Harry Orwell is a world-weary private investigator who was forced to leave the Los Angeles Police Department after a bullet became lodged near his spine. Moving to San Diego, he lived on ... See full summary »
A friend of Harry's calls him, saying her husband hasn't been home all night. Her husband is Harry's former partner on the police force, now a P.I., and a known womanizer. When Harry discovers him in...
Richard Diamond is a suave private eye who, at first, walks the mean streets of New York, then later packs up and moves to Los Angeles, where he tools around in a convertible with a car ... See full summary »
Mary Tyler Moore
A document is discovered that appears to be an ancient eyewitness account of the life of Jesus Christ. A public relations executive is hired to publicize this document as a new version of ... See full summary »
Harry Orwell is a world-weary private investigator who was forced to leave the Los Angeles Police Department after a bullet became lodged near his spine. Moving to San Diego, he lived on the beach, and, when not working on a current case, spent much of his time fixing up his boat, which was called The Answer. Harry O was unusual in that he didn't own a flashy car in which to conduct high-speed chases, preferring to ride the bus instead. Written by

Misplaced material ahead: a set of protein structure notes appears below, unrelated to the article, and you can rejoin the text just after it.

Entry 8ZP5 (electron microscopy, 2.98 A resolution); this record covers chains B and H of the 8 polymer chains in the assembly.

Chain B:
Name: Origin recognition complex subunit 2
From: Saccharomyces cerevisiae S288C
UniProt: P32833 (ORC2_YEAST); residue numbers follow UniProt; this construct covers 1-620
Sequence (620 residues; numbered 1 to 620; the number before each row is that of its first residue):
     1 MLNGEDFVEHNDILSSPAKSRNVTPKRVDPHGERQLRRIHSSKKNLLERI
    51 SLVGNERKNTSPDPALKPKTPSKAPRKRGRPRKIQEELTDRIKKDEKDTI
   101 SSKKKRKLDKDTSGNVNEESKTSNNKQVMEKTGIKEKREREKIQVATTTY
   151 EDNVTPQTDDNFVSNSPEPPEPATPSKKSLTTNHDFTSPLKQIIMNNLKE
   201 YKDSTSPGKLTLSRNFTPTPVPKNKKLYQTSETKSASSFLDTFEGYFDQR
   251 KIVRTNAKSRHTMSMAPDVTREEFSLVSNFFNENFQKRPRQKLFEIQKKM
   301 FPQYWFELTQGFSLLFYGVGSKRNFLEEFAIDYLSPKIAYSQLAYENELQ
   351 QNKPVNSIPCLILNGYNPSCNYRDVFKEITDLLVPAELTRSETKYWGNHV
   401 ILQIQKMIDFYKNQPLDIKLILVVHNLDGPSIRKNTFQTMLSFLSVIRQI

Marty McKee <firstname.lastname@example.org>
Trench, you have tunnel vision about your work. By your own admission, you do not drink in public, you do not socialize with other members of the department. You're a snob, you're opinionated, and what's worse, you're usually right.
Lt. K.C. Trench:
I don't know that you're the best judge of that, Orwell.
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Harry Orwell was a gumshoe that Dashiel Hammet would appreciate (though he talked a bit more like Philip Marlowe, and his Southern California felt more like Ross MacDonald's.
It's been decades since I saw an episode of Harry O. I remember it having 70's cop show production values (everybody drove Fords). I can't really recall any of the stories. But I remember dialog and mood and characters with many layers. This show's success had less to do with the mystery and more to do with people and fantastic story-telling. You *liked* Orwell and Manny Quinlan. You wish you could meet people like that. You like to think they're out there somewhere, holding up some kind of code of decency in a dirty world. And if you had to have an adversarial relationship with a guy like Trench (the great Anthony Zerbe), at least you knew he was honest and fair and smart.
Those passages of narration were poetry! With Janssen's world-weary delivery it was like a ballad by Sinatra. Sure wish I could see some of these again.
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